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People's priorities: how government departments could make better spending decisions

People's priorities: how government departments could make better spending decisions
3 min read

When companies have to cut back on their costs, sensible ones concentrate on essentials and scale back spending on less necessary items.

Top CEOs do it like breathing. Similarly, households in a cash squeeze cut down on the fripperies and allocate their limited resources to the most important things.

In a cost of living crisis, everyone wants to put their money where it counts, and not to waste limited resources on things they can do without. This should apply no less to government departments than it does to households. There should be a concentration on things that matter, and a cutback on things that are superfluous.

John Major’s Citizens’ Charter established a model under which all departments had to analyse what they aimed to deliver, and to provide redress for the public when they fell short of those aims. A similar model could now be used to enable each department to concentrate resources and personnel on the things people regard as top priorities.

Governments could do what sensible companies and households do: concentrate resources on the highest scoring activities

A “prioritisation panel”, run from the Cabinet Office, would ask each government service to list its activities, and to consult the public, via reputable polling organisations, as to which were considered of greatest importance. Those polled would be asked to pick their top three or four from a list of a dozen or so common departmental activities. This would enable a priority list to be compiled of activities the electorate thought most essential.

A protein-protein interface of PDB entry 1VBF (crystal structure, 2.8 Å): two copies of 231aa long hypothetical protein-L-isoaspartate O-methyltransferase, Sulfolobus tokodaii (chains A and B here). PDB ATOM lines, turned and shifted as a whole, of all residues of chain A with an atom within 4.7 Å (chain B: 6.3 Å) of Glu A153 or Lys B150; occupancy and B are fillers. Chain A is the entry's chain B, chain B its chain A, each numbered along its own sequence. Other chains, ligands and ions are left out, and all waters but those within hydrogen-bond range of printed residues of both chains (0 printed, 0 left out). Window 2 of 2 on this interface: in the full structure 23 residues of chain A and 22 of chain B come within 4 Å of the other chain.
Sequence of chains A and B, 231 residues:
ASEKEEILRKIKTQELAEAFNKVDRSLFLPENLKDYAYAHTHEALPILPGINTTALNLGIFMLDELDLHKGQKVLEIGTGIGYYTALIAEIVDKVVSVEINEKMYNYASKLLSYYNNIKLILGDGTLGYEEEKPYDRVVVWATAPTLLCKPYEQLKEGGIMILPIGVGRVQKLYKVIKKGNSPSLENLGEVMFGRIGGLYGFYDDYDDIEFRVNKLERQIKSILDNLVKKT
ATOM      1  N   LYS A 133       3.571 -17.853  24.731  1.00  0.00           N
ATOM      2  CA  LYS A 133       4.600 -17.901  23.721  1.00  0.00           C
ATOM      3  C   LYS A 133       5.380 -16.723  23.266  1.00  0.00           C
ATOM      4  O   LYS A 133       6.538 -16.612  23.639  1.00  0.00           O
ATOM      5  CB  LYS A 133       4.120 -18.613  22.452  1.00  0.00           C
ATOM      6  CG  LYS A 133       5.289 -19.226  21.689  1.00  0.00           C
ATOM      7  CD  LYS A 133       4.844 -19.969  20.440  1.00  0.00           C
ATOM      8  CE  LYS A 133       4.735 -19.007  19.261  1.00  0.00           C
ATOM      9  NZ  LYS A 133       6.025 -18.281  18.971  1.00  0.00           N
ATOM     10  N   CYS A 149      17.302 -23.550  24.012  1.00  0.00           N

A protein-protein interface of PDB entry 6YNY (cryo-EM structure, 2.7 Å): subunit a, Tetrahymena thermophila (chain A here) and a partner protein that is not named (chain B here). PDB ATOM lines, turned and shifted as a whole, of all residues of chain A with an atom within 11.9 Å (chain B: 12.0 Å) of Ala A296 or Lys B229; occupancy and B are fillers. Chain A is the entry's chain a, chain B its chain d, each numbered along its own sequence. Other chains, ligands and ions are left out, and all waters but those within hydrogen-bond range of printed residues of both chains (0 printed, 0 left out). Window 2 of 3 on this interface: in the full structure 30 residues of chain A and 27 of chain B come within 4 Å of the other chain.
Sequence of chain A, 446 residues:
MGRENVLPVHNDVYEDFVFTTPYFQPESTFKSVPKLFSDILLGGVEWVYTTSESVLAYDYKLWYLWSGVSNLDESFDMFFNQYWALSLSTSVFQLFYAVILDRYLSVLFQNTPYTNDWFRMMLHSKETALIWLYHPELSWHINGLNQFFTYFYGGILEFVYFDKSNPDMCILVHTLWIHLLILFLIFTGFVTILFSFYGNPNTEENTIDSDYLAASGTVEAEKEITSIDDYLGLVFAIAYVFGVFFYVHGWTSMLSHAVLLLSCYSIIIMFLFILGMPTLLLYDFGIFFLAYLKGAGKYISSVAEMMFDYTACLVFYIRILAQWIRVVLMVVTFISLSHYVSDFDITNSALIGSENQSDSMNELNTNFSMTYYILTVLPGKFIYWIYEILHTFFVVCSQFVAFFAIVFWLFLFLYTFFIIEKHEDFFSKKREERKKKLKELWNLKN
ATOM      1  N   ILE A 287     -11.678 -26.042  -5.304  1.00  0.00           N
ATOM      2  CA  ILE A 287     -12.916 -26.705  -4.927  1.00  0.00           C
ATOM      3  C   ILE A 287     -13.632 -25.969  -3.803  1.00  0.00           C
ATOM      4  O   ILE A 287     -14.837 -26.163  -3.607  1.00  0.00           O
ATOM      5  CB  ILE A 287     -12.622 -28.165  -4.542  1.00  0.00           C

From this data, it would be relatively straightforward to assign a weighting to activities according to their perceived importance. Something most people picked as important might be awarded a score of five, whereas something mentioned by virtually no one might be designated a score of one.

From there, governments could do what sensible companies and households do: concentrate resources on the highest scoring activities and divert resources to them from the activities that most people thought less crucial. For example, we may discover the public cares more about stopping knife crime than policing language online.

People are rightly concerned they are being required to pay more in taxation than at any time since the Second Word War. They have a right to know their contributions are being used to good effect. A clear and transparent list of priorities and performance against those would give that assurance.

Each government department and service could show it was not only concerned to ascertain what is important to the public, but that it was also concentrating resources on them, rather than wasting them on things the public regarded as inconsequential.

This would play well politically, too. With the morning media round looking more like a “gotcha” trap, MPs want to be sure they’re informed and in touch with the country’s priorities. This drive would be a major government initiative aimed at assuring the electorate it was endeavouring to spend their taxes to good effect, and identify and eliminate unnecessary wastage. The major parties would wish to show they want to spend money wisely, and to listen to what their electorate regards as important.

The Civil Service should embrace the idea, as it did the Citizens’ Charter, to show it is in touch with the public it serves. Likewise, those who call for more accountability in government and for more democratic input into its activities should welcome a prioritisation programme. It gives government and the Civil Service the opportunity to show they are listening, and putting effort into achieving what the public thinks important.

Prioritisation is a win-win scenario and should be eagerly embraced by all those concerned with the wise allocation of resources.

Dr Madsen Pirie is President of the Adam Smith Institute.

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